Mississippi judge will not block law banning most abortions

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FILE PHOTO: In Mississippi, history of abortion struggles could be glimpse of the future

JACKSON, Miss. ( Associated Press) – While attorneys argued over abortion laws across the South on Tuesday, a Mississippi judge rejected a request from the state’s only abortion clinic to temporarily block a law that would ban most abortions.

Without other developments in the clinic’s lawsuit, the clinic will close at the end of business on Wednesday and the state law will come into force on Thursday.

Mississippi lawmakers approved the “trigger” law before the U.S. Supreme Court recently overturned the 1973 Roe v. Wade ruling reversed what legalized abortion nationwide. The clinic, Jackson Women’s Health Organization, applied for a temporary restraining order that would have allowed it to remain open while the lawsuit unfolded in court.

The lawsuit, which has been closely followed, has been part of a spate of operations nationwide since the Supreme Court ruled. Conservative states have moved to stop or restrict abortions, while others have tried to secure abortion rights, all while some women are trying to obtain the medical procedure against the changing legal landscape.

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Florida’s new 15-week abortion ban was blocked, but then quickly reinstated Tuesday after an appeal by the state’s attorney general in a lawsuit challenging the restriction. Judge John C. Cooper issued the order to temporarily halt the law after reproductive health providers argued that the state constitution guaranteed a right to the procedure. The state quickly appealed against its order and automatically reinstated the law.

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Florida law makes exceptions if the procedure is necessary to save the pregnant woman’s life, prevent serious injuries, or if the fetus has a fatal abnormality. It does not provide for exemptions for pregnancies caused by rape, incest or human trafficking.

The law, which went into effect Friday, was approved by the GOP-controlled legislature and signed this spring by Republican Gov. Ron DeSantis.

In Louisiana, the state’s attorney general asked the state Supreme Court to allow the enforcement of a ban on most abortions. Louisiana’s anti-abortion laws include so-called triggers that are designed to take effect immediately if the U.S. Supreme Court reverses abortion rights. But a state judge in New Orleans last week blocked the application of the law pending a court hearing over a lawsuit filed by a northern Louisiana abortion clinic and others.

The Louisiana lawsuit says the law is unclear about when the ban will take effect and about medical exceptions to the ban. Tuesday’s submission by the attorney general’s office says the order blocking enforcement should be revoked.

Mississippi was one of several states with a “trigger” law that relied on the Supreme Court to overturn Roe v. Wade to overthrow. The law was passed in 2007 and has never been challenged in court. It says abortion will only be legal if the pregnant woman’s life is in danger or if a pregnancy is caused by a rape reported to law enforcement. It does not have an exception for pregnancies caused by incest.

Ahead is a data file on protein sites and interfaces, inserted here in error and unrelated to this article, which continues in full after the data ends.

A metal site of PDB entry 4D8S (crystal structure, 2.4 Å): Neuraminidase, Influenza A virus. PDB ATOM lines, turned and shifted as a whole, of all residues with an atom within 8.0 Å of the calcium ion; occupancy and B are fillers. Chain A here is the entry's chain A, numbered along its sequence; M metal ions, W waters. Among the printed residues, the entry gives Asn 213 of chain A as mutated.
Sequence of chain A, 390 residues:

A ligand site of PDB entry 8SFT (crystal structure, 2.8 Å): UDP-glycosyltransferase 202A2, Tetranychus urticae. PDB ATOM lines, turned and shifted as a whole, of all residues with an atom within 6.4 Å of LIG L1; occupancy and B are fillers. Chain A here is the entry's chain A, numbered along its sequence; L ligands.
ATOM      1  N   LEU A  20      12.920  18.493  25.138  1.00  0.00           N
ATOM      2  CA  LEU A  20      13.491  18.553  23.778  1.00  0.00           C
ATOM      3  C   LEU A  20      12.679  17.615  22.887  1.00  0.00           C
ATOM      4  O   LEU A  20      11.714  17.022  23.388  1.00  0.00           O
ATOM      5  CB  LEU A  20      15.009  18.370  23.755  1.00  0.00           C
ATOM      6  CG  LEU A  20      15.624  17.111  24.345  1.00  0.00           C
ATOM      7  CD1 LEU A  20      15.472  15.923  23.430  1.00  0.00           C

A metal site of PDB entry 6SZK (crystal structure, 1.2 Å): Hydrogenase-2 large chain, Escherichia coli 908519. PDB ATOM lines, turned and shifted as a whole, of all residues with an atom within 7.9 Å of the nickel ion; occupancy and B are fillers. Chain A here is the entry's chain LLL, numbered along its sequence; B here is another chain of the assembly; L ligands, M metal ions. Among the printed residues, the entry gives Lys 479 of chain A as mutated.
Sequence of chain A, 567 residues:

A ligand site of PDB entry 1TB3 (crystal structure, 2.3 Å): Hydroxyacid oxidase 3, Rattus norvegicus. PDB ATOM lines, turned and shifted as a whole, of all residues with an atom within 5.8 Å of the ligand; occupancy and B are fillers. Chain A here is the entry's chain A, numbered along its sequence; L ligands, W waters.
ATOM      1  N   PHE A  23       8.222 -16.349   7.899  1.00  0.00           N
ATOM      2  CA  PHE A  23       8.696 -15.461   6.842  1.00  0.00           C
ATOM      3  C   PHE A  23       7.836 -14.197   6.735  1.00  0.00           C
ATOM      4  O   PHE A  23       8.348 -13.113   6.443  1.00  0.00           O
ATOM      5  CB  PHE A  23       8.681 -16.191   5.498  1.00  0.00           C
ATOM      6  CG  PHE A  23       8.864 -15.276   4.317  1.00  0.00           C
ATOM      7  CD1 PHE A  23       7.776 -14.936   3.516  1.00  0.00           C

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The clinic’s lawsuit cited a 1998 Mississippi Supreme Court ruling that said the state constitution invokes a right to privacy that includes an implied right to choose whether or not to undergo an abortion.

The Attorney General’s Office argued that the 1998 decision was rooted in U.S. Supreme Court rulings in 1973 and 1992 that established or protected abortion rights, but were overturned on June 24. But Rob McDuff, a lawyer for the clinic, argued that state judges never said. their decision was made as a result of the federal Constitution.

“They never said it would evaporate if Roe was ever dominated,” McDuff said in court Tuesday.

The state attorney general’s office said the Mississippi constitution does not recognize a right to abortion and the state has a long history of restricting the procedure.

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“In the past two weeks, the state of the law has changed dramatically,” state Attorney General Scott Stewart argued in court Tuesday.

The lawsuit was filed three days after the Supreme Court Roe v. Wade overthrew in a case that arose in Mississippi. The clinic continued to see patients, but owner Diane Derzis said it would close if the near-abortion ban came into effect.

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Chancellor Debbra K. Halford on Tuesday rejected the clinic’s request to stop the new state law from taking effect on Thursday.

“The simple wording of the Mississippi Constitution does not call for abortion,” Halford wrote. She added that it was “more than doubtful” that the Mississippi Supreme Court would continue to uphold its 1998 ruling now that the U.S. Supreme Court has set aside its own previous abortion rulings.

McDuff told The Associated Press that clinic attorneys will review Halford’s decision and consider whether to appeal to the state Supreme Court.

Outside the courthouse Tuesday in Mississippi’s capital, several women held signs aborting abortion rights while two men took turns using a microphone to tell abortion rights supporters that God would punish them forever.

“You are bloodthirsty. Bloodthirsty, horrible filth in the eyes of God, ”said one of the anti-abortion protesters, Allen Siders. “Consider your ways today, sinners. Consider your ways today. Shame on you. “

A supporter of abortion rights performed an impromptu dance in front of Siders to mock him, and several women laughed.

Anthony Izaguirre reports from Tallahassee, Florida, and Kevin McGill reports from New Orleans.

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